Yes this is what I was asking too. I guess we don't know yet because no one has any answers. That's good because I thought maybe I was just missing something. What would the doll have to do with Rose? Someone else said that too. Maybe we'll find out later, like with the cowboy hat.

Have to agree. Loved the episode and the pacing up, until the last 10 minutes, was great, then it just seemed like it was rushed. Fantastic other than that with great visual references to Alien and Predator.

Did anyone else think that there was more to the David Warner character "Boffin"? Like perhaps he didn't really belong there? Could he be the Meddling Monk returning?

Yes, there was something about him who seemed other-worldly wise.

again...WOLF anyone?

Baker rarely got into fisticuffs - it was Pertwee who was constantly taking guys out with his 'Venusian karate', and they deliberately ceased that for Baker because whilst they were happy for the Doc to be theoretically a very capable fighter (given that he spent a century or two studying Venusian karate, and can train his swordsmanship by dropping in regularly on whoever happens to be the best trainer of all time in the entire universe), they didn't want it to become an 'easy escape method' for the doctor like it was for Pertwee (who would just knock the guard unconscious every time he was being guarded). Baker's doctor would talk his way around the guard, or confuse him with his inane wit - they don't so much retcon his fighting abilities, as much as the fact that the villains are designed such that there's barely a single villain in the entire Baker run that's susceptible to a direct melee assault.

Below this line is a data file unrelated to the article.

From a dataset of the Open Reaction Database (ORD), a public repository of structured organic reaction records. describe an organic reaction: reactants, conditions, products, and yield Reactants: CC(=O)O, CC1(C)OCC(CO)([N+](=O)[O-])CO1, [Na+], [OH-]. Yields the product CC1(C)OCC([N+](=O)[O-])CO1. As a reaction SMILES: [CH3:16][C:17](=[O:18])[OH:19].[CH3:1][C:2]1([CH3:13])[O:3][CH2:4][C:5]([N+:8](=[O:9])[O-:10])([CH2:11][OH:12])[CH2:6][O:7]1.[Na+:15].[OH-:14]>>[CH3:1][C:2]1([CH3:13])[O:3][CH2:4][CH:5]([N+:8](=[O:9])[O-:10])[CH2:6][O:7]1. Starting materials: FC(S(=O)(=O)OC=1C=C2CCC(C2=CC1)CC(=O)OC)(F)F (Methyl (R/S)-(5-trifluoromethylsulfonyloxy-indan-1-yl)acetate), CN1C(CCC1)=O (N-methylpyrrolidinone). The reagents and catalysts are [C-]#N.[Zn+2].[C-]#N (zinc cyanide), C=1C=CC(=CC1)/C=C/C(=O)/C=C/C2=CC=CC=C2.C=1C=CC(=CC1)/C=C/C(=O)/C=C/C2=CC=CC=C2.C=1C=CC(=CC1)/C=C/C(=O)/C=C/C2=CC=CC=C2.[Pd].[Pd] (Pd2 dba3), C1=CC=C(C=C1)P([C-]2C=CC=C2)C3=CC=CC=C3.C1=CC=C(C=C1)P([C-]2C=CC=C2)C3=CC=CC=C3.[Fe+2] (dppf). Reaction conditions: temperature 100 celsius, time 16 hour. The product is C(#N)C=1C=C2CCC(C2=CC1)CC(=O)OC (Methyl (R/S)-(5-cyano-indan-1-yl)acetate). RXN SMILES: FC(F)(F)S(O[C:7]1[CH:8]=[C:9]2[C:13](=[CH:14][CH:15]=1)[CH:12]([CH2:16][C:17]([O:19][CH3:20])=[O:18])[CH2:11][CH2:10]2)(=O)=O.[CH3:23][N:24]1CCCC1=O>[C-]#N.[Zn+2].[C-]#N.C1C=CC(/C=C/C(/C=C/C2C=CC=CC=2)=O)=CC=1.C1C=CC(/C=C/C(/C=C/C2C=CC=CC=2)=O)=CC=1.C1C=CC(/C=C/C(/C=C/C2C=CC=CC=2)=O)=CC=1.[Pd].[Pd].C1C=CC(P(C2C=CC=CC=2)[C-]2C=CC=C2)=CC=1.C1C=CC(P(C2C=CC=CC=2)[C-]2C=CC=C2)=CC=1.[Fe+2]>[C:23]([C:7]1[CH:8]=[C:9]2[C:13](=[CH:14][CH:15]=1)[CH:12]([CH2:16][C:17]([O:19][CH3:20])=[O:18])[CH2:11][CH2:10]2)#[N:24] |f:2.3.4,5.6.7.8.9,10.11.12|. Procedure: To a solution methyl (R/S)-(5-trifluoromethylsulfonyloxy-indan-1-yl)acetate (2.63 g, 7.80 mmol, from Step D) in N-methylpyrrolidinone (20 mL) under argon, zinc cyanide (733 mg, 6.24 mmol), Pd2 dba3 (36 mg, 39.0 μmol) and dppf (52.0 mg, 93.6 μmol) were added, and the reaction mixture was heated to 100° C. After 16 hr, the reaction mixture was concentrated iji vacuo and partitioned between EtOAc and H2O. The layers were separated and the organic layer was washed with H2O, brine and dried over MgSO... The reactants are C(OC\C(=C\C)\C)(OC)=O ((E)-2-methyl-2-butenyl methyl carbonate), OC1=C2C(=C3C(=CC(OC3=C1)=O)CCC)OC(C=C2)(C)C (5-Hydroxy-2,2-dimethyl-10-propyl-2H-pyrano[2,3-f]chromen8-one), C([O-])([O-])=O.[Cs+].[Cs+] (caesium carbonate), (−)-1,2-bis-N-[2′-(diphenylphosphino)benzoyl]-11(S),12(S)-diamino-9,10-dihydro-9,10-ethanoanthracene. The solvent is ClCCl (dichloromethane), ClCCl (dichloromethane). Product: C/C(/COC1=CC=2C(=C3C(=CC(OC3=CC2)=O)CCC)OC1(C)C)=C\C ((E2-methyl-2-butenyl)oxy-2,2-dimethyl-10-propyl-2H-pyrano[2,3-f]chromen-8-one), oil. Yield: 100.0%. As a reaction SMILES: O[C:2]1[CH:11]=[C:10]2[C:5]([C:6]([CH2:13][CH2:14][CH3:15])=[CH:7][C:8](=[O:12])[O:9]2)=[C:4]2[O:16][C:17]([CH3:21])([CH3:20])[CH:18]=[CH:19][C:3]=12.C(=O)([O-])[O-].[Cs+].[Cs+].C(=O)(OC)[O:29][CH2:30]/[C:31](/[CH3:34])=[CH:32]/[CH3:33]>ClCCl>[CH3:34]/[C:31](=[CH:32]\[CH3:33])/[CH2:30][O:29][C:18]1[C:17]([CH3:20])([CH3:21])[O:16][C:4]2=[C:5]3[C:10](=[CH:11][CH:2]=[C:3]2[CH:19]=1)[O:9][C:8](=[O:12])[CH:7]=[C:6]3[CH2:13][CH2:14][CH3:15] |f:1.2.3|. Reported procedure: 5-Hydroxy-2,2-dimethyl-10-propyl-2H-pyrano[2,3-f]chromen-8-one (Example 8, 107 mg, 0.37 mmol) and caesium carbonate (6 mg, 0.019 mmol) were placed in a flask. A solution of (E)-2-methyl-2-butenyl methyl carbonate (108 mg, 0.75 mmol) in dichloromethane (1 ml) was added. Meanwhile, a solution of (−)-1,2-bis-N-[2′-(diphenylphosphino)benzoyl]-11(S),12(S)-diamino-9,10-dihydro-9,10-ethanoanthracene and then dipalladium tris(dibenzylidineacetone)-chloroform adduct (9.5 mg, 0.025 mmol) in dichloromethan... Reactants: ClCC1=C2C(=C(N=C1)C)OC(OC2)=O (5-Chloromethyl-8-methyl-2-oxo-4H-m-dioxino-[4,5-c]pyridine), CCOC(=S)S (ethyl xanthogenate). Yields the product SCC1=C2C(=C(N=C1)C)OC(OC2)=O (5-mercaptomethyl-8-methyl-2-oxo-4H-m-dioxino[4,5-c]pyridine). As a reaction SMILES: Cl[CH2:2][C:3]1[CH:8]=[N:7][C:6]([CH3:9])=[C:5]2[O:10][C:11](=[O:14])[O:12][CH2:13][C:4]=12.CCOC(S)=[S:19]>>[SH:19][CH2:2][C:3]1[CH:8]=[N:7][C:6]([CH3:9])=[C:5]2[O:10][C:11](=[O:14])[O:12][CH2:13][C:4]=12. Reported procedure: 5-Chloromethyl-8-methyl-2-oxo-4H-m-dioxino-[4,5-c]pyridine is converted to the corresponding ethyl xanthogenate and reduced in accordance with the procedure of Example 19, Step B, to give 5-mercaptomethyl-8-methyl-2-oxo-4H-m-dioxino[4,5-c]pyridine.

Trust me - I was nerdy enough to drive my wife mad by watching every single episode from 'An Unearthly Child' to the end of McCoy, and even listened to the recovered audio from the missing Troughton episodes. Pertwee and Colin Baker (not Tom Baker) were the only doctors to routinely engage in direct violence (though McCoy certainly liked setting up others to do his violence for him).

Oh, and if you want a good example, see Genesis of the Daleks. One of the greatest Who serials, and it's Tom Baker vs an entirely humanoid set of enemies (the Daleks are still in the process of being made during the serial). There's numerous occasions where he gets imprisoned or put under guard, or needs to get past a guard, and every time it's done through his wit and fast tongue. Not a single fisticuff in the entire serial, despite it being one of very few Tom Baker stories to feature enemies that are susceptible to being punched.

Great ep! Some great insights about Ice Warrior culture. Makes me think this is not a one off. As for the comments about Rings being the "worst episode ever", Did these people actually see Love and Monsters? Or worse, Creature from the Pit?

It's just the Doctor being the Doctor. The 4th Doctor was known to go around with cricket balls in his pockets along with yo-yos and a Corgi model of the 1960s Batmobile. Just a bit of fun!

A terrific episode. Only two things I can think of to pick at: first was that at the conclusion, everyone seemed to forget that there were several men lying around the sub, torn to pieces. With that in mind, It seemed wrong when the Captain had a jolly good laugh when the Doctor requested a lift to the South Pole. Second, David Warner was vastly underused. Wasted, really. Why didn’t they just cast him as the Sub Commander? Although Liam Cunningham absolutely KICKED as the Captain.
I was a little put off by the thought of the Ice Warrior scampering/slithering about out of his armor, and his “witch fingers” took a bit of getting used to. But I did get used to them and I thought the entire episode was brilliant. And the reveal of the Ice Warrior’s face – Fantassssstic!
Bells of Saint John-7.5
Rings of Akhaten-4.5
Cold War-9.0

An extra 15 minutes would make a massive difference and save the endings being rushed....not going to happen whilst the BBC need to sell the show to America though.